I do see your point though. In order to progress you need to pass time. If you are in the heat of role playing and there are a lot of things going on, you don't pass time. But remember winters are very harsh. Most people stay in, live off their food stores and hope they don't get pneumonia and die. That's one season you can skip unless something really important is happening.

Also remember that you can skip a few days in a season to adventure and still get lab work done. But most days your average magus is going to be furthering their power and knowledge. At least they will want to but, gosh darn if those Grogs always need someone save their measly lives.

Hey, welcome to the fold.

This is an oversimplification and probably doesn't do justice to either game, but...

I tend to think of Ars in terms of "There's a powerful spirit out there under the mountain... what does it want".

And D&D in terms of "There's a band of Kobolds out there under the mountain... what have they got".

Arguably, the best Ars stories are those that deal with motivation and objective. It's usually not enough to simply stop the gribbly in its tracks, there's also the question of why things are happening, identifying and addressing the root cause.

In D&D, it's often enough to disband the commune of crotchety Kobolds, save the village, and take the XP + treasure. It makes for a good action session. But in Ars you usually need to find out why the Kobolds were there, You'll llikely still end up in some form of conflict, it just might not be where you originally thought. I mean, who'd have suspected the old wise woman had used her dark allies to draw the gribblies to her to take revenge on the village?

The trick is to make sure that the players have something to do. Whether that's working out how to rebuild a bridge, get back home from the confines of the magic realm, rescue a trapped ghost, or lay some very instant Hermetic justice on the Criamon magus and his Kobold cronies. Players and storyguides alike just want to be entertained, and there's plenty of entertainment to be had, just not always structured around the combat rules.

p.s. No Kobolds were harmed in the writing of this post.

Hi Morlann,

Thanks for joining our community, and thanks also for having the guts to say your first impressions weren't 100% favorable. I, for one, think you have a point there, based on what you have probably seen.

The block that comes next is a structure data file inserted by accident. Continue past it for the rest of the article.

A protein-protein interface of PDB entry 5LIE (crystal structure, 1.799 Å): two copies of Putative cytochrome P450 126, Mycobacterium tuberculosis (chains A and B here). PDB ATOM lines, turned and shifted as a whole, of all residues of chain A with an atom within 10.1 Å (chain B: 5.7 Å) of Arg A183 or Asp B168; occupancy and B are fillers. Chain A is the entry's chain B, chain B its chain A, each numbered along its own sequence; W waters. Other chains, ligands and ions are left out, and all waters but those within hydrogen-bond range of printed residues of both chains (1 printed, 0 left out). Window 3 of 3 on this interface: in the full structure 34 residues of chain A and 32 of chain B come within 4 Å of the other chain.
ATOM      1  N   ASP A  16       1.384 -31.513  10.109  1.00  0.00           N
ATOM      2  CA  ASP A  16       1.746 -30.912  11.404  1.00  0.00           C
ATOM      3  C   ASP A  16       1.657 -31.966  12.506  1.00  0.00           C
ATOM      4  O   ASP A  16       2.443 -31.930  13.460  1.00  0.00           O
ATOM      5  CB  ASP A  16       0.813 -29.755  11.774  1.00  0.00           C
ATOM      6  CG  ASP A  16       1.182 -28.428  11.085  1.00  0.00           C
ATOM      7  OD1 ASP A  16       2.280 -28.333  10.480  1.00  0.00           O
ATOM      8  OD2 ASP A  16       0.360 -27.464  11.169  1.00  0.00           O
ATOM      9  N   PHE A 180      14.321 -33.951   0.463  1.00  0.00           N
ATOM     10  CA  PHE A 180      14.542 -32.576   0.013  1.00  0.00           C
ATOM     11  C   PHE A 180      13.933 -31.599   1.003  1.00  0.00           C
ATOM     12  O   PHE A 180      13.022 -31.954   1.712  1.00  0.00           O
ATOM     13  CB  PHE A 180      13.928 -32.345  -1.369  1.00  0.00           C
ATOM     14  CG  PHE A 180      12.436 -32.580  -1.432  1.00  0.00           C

Like any roleplaying game, Ars Magica is what you make of it. You can play Ars Magica as a very talky, LARP-like thing, or it can be a furious hack-and-slash. Same with D&D or any other game. I think the reason Ars Magica seems more cerebral than other ganes is that the tools are there for politics and intrigue -- the Order of Hermes, the intersection of fantasy with medieval history, and so on. There are a lot of players who like that sort of thing, so there's a lot of discussion about it and a lot of support for it in the product line. But it is far from the only way to play.

If you check out some of the published adventures for Ars Magica, you'll see they are stories, not just combat scenarios. What Ars Magica is really about in my opinion is creating a narrative with these dramatic characters (the magi, companions, and grogs). How much "talk" and how much "action" is a matter of taste. Check out the free adventure Promises, Promises for starters. It's an interesting story but it's "all talk." You can also check out The Broken Covenant of Calebais, which is an adventure with a strong story line and a healthy dose of action, though the whole thing can be solved without drawing a sword if the players are clever. There is also a new book on the way called Tales of Mythic Europe that should provide yet more examples of interesting stories. The best Ars Magica stories IMO are a bit different from other games, but not so different that you lose the feeling of excitement and danger.

Speaking of free stories, there are several other good ones at

So I'd encourage you to read over the stories on the Net to get a feel for the sorts of things you can do in Ars Magica. And keep in mind that the PbPs you've seen are another example of the kinds of stories you can tell, and D&D style dungeon crawling is another.

In the end, you should play Ars Magica the way you want to play it. Don't worry if you see a lot of other people playing it differently than you'd prefer. There is room in the game for all kinds of play styles, and room in the community for all kinds of players.

Once again, welcome!

Anecdote by way of example...

Lucius Tempestus was a Bonisagus magus who fancied himself a bit of a weather-mage. His personal goal in life was to develop spells to summon, command and dismiss all manner of weather (that, and create a spell to hold a bucket of water suspended over a doorway until someone passed through, at which point the bucket dumps water on their head). While he never managed the infamous bucket-spell, he did once invent a spell to call lightning from the sky... not to use as a weapon, but just because he could.

Lucius was a lab rat who would have been content to live out his life in the covenant, emerging only to try out his latest spell. Unfortunately (from his PoV, fortunately from mine as a player) life had other ideas. When the vikings invaded, it was Lucius who was call upon to pit his spells against the weather magics of the Order of Odin. When the king to the north turned out to be an infernal necromancer, it was Lucius who (by dint of being the only magus in the covenant who knew any anti-demon spells) lead the turb against King Cynryan the Black.

In short, just because ArsM has a lot of rules and guidelines for between adventure activities, that doesn't mean that one doesn't have adventures. It just means that you give greater-than-usual weight to what other games call "downtime." Lucius's saga gave more weight to study, but the adventures we did have were very memorable, perhaps moreso because they were rare. My current saga divides roughly equally between adventuring and study.

In my present game the characters have slain giants (2 occasions) fought zombies (2 occasions) explored abandoned covenants (2 occasions) started a war, and been completely duped by a dastardly noble in our two years of game time.